Baseline clinical and immunological parameters of patients with single skin lesion paucibacillary (SSL-PB) leprosy were examined to determine whether certain characteristics are important in the long-term outcome of disease following single-dose ROM (rifampin-ofloxacin-minocycline) therapy. The patients were classified as TT (33.6%), BT (33.6%) and I (29.7%) according to Ridley-Jopling criteria with 3.1% of the patients considered leprosy by clinical criteria alone. Twelve biopsies were diagnosed as other skin diseases and 7 were considered multibacillary (MB) cases, yielding a total of 19 false-positive SSL- PB, giving a positive predictive value of the clinical screening of 93.2%. The presence of a BCG scar varied from 30% to 62.7% among patients from different sites and 33.2% of the participants had knowledge of a previous leprosy case in the household; 67.1% of the participants reported that the lesion had been perceived within a time span shorter than 1 year. Children (<15 years) had smaller lesions than adults and, independent of the age-group, most skin lesions were described as macular hyper- chromic or erythematous lesions (47.9%). Most of the skin lesions were detected on the limbs, and all patients had at least moderate sensory loss on the lesion with no disability. Mitsuda reactions were similar among patients from different geographical regions with 75% of the patients testing positive. Antibody responses to phenolic glycolipid-I were positive in only 17.3% of the patients. Correlations between patients showing signs of complete and incomplete healing during the follow-up period are discussed.-[Federal Universities of Goias and Rio de Janeiro, Brazil; Alfredo de Malta Foundation, Manaus, Brazil; Secretariat of Health, Rondonia, Brazil; Oswaldo Cruz Foundation, Rio de Janeiro, Brazil. National Hansen's Disease Programs, Laboratory Research Branch, National Hansen's Disease Programs at LSU-SVM, Baton Rouge, LA, U.S.A.]


Matsuoka, M., Kashiwabara, Y., Maeda, S., Kai, M., Nakata, N., Chae, G.-T., Yin, Y.-P., Wu, Q., and Agdamag, A. T. Distribution of M. leprae with different genotype in China and Korea.

Mycobacterium leprae isolates were divided into two groups according to the polymorphism of a 6 base tandem repeat in the rpoT gene. Genotypes with three 6 base tandem repeats and four 6 base tandem repeats were observed. The distribution of M. leprae with a different genotype in China, Korea, The Philippines and Bangladesh was investigated to verify the assumption that the biased distribution of the four copy type isolates in the main islands of Japan is based on migratory trends of people to Japan. All isolates from Bangladesh (N = 11) and The Philippines (N = 24) showed four copies of the 6 base tandem repeat. Among 36 samples from Korea, 26 samples showed four copies of the 6 base tandem repeat. In China the four-copy type was dominant in the northeast district, and most all isolates from the south region were of the three-copy type. The geographical distribution of the different genotypes strongly indicated that the spread of different M. leprae genotypes and the movement of various population groups may be related.-[Leprosy Research Center, National Institute of Infectious Diseases, Tokyo, Japan. Institute of Hansen's Disease, Catholic University Medical College, Seoul, Korea. Institute of Dermatology, Chinese Academy of Medical Sciences and Peking Union Medical College, Nanjing, China. Dr. Jose N. Rodriguez Memorial Hospital, Kalookan City, The Philippines]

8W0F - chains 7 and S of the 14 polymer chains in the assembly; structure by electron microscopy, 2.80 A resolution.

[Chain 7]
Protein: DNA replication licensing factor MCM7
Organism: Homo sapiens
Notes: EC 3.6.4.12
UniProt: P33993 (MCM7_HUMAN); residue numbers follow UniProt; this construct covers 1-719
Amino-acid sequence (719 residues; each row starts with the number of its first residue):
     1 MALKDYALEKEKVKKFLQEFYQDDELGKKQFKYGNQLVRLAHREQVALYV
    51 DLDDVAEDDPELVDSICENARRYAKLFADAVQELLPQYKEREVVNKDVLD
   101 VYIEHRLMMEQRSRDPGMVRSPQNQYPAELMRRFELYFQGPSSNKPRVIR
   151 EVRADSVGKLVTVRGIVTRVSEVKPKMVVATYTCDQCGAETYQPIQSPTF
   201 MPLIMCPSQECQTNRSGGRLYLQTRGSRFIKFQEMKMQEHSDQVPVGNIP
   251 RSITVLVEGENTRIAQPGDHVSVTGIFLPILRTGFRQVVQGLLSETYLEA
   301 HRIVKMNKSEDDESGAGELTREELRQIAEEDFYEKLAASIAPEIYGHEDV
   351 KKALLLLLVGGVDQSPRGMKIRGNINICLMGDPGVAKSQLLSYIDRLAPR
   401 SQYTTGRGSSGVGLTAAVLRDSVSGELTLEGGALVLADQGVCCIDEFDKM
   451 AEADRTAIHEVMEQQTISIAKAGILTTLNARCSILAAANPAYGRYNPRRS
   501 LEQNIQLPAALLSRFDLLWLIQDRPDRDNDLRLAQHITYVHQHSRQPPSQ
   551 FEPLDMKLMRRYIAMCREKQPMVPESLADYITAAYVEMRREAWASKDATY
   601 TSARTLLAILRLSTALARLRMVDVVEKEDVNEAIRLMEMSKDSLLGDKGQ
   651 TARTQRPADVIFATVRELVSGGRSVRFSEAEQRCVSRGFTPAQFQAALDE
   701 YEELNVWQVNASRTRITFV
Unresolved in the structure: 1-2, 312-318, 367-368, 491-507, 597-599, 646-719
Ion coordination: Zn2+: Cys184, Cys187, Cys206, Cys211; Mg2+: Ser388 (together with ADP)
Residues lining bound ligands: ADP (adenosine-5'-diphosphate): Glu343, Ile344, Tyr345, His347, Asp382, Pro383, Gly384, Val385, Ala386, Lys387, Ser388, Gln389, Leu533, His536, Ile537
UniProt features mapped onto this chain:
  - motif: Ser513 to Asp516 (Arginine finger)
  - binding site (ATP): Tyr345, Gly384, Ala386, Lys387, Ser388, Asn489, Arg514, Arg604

Ng, V., Zanazzi, G., Salzer, J. A., Timpl, R., Brennan, P. J., and Rambukkana, A. Role of the cell wall phenolic glycolipid-I in the neural predilection of M. leprae.

Among the bacterial pathogens, neural predilection is unique to Mycobacterium leprae. However, the M. leprae-specific components that determine such tropism are unknown. The cell wall of M. leprae is endowed with a large amount of phenolic glycolipid-I (PGL-I) with a highly specific trisaccharide unit whose role in the disease pathogenesis has remained elusive. In this study, we determined the role of PGL-I in the neural affinity of M. leprae. Using a well-characterized Schwann cell-neuron co-culture system that mimics the in vivo situation, we showed that purified PGL-I binds specifically to the native laminin-2, a neural target of M. leprae, in the basal lamina that surrounds the Schwann cell-axon units. This binding is competitively inhibited by the synthetic terminal trisaccharide but not the lipid portion of PGL-I, suggesting the crucial role of the trisaccharide moiety in PGL-I-nerve interaction. In a PGL-I overlay assay with the lysates of Schwann cell-neuron co-cultures and laminin-2, we found that PGL-I binds to 80-kDa and ~300- kDa molecular-sized proteins which correspond to the naturally cleaved fragments of the laminin α2 chain. By using individual recombinant G modules (Gl, G2, G3, G4 and G5) of the α2 chain, we provided evidence that PGL-I reactivity to 80-kDa and ~300- kDa proteins in nerve cultures is due to the specific binding of PGL-I to G4/G5 and G1 modules, respectively. We propose that the interaction of M. leprae-specific PGL-I with tissue-restricted laminin G modules on Schwann cell-axon units may determine the overall neural predilection of this bacterium.-[Laboratory of Bacterial Pathogenesis and Immunology, The Rockefeller University, New York, NY; Department of Cell Biology and Department of Neurology, New York University Medical Center, New York, NY, U.S.A. Department of Protein Chemistry, Max-Plank-Institut Fur Biochemie, Marttinsried, Germany. Department of Microbiology, Colorado State University, Fort Collins, CO, U.S.A.]